Small businesses often have to navigate a treacherous economic environment when starting. Other than establishing a customer base, merchants have to prove they are a legitimate business to merchant account providers and carefully review technical language so merchants aren’t duped into unnecessary equipment or long-term agreements.
With the ebbs and flows of the business cycle, all this has restricted access to capital from traditional banking channels because they’re either too small, too new, or just too risky. Banks have long loathed taking on excessive risk from new businesses, requiring them to furnish details on the company’s revenues, net worth, and credit profile of the business owners and seek collateral to guarantee loan repayment.
This has resulted in the disruption of the lending environment with alternative financing options such as merchant cash advance (MCA) and automated clearing house (ACH) advances.
What is a Merchant Cash Advance?
A merchant cash advance (MCA) is a prepayment of future credit or debit card receipts that the merchant typically processes. MCA lenders don’t use standard metrics used by traditional lenders to determine credit worthiness, such as personal and business credit scores, total revenue, or the company’s longevity. Although credit history is not something that heavily weighs in the MCA providers’ decision-making, it can be used to decide to offer a more considerable advance.
Instead, the MCA provider would see what credit and debit card payment processing trends look like for the business and how stable the cash flow is over a period of time. The MCA provider assesses reasonable repayment structures deducted directly from daily batch processing. This daily deduction can be a fixed amount or a certain percentage of payments processed, anywhere from 10-30%, known as the holdback rate.
The repayment mechanism occurs via split payment processing, where the MCA provider partners with the merchant’s payment processor to integrate payment processing data to deduct the predetermined holdback rate.
The fee charged for merchant cash advances, the factor rate, can range from 15% to 60% and is predicated on the size and duration of the MCA. A merchant seeking a $100,000 advance which the MCA provider expects to be repaid in six months, may have a factor rate of 15%. The total repayment amount after six months will be $115,000.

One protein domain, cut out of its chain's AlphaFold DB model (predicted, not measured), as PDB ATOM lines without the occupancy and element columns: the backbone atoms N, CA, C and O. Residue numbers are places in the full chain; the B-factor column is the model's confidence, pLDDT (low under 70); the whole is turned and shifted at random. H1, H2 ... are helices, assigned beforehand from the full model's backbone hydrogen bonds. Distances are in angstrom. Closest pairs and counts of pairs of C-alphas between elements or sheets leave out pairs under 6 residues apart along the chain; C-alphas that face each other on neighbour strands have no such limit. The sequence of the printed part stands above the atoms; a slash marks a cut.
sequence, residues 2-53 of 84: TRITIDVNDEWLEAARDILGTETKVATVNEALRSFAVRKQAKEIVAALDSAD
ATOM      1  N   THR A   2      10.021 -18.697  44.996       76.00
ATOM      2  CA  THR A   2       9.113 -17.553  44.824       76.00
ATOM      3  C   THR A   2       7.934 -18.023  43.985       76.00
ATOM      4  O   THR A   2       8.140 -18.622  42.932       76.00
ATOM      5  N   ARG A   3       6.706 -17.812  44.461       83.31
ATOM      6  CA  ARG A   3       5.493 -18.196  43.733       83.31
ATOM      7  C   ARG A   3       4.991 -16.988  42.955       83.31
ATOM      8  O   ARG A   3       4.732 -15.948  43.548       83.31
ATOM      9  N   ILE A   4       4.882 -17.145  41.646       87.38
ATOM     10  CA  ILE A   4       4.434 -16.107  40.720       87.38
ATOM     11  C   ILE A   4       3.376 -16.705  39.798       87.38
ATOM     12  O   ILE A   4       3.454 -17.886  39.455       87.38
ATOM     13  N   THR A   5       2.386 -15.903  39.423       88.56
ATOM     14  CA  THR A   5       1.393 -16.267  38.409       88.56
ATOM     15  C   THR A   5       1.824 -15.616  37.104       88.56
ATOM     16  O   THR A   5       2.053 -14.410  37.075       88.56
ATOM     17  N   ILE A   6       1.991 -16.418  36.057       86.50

What is an ACH Advance?
An automated clearinghouse advance (ACH) works like an MCA, but there are key differences. While the MCA looks to appraise business cash flows based on daily credit and debit card payments processed, an ACH lender looks at the total sales proceeds of a business. So rather than relying on the merchant statement, ACH lenders rely on bank statements.
The repayment mechanism of an ACH advance is also different. ACH lenders do not utilize split payment processing and don’t need to partner with your payment processor. Instead, repayment is made via a daily direct debit from the merchant’s bank account based on predetermined amounts, often a fixed amount is agreed upon before the advance is made and is not centered on a portion of daily receipts.
Finally, the pricing structure of an ACH advance is like that of an MCA. ACH lenders charge a factor rate similar to an MCA, with the only key difference being that the holdback rate is not a percentage but a fixed amount.
Drawbacks of Merchant Cash Advance
There are many drawbacks of using an MCA. Therefore, we recommend using that only as a last resort once a business has exhausted all funding options. The primary disadvantage of an MCA is that there isn’t sufficient oversight of MCA and MCA providers. A 30% factor rate for a six-month MCA is the equivalent of a 60% annualized percentage rate. There are some MCA providers with a factor rate of 80%, sometimes even more. In comparison to traditional lending products, these rates are akin to predatory.
Another drawback is that a merchant may need to switch payment processors. The MCA lender must integrate with the payment processor to effectively split processing fees before the funds are transferred into the merchant’s account. This is an arrangement that the MCA provider will already have established with several payment processors and will most likely loathe having to expend additional resources to replicate the process with yet another merchant account provider.
Drawbacks of ACH Advance
One major drawback of an ACH advance is that repayment is a fixed amount rather than a portion of sales. One of the biggest advantages of an MCA is the flexibility that such an option offers. The repayment of MCA can vary depending on the payments processed by a merchant. So if businesses are experiencing a downdraft, the repayment can be slower as well. As sales rebound, repayments increase proportionally. That benefit is not available for ACH advances.
Which is a better option for your business?
MCA offers merchants flexible financing that can be repaid over a period according to a business’s performance. ACH provides the option of a more considerable advance since all business receipts are evaluated for cash flow appraisal rather than just credit/debit card payments. There are many advantages and disadvantages to both funding options. Where an MCA may offer flexibility and still some room for future advances by utilizing advances against non-card payments, ACH provides a more significant advance that may be precisely the liquidity need of the hour.
ACH and MCA are compelling options when there are no viable alternatives to financing. An entire industry of alternative funding has permeated because traditional financing options have been unable to address business needs. However, the alternative financing industry is swarming with predatory lenders quoting exorbitant interest rates and processing fees due to limited oversight and regulation. Businesses must consider all these options carefully and borrow responsibly.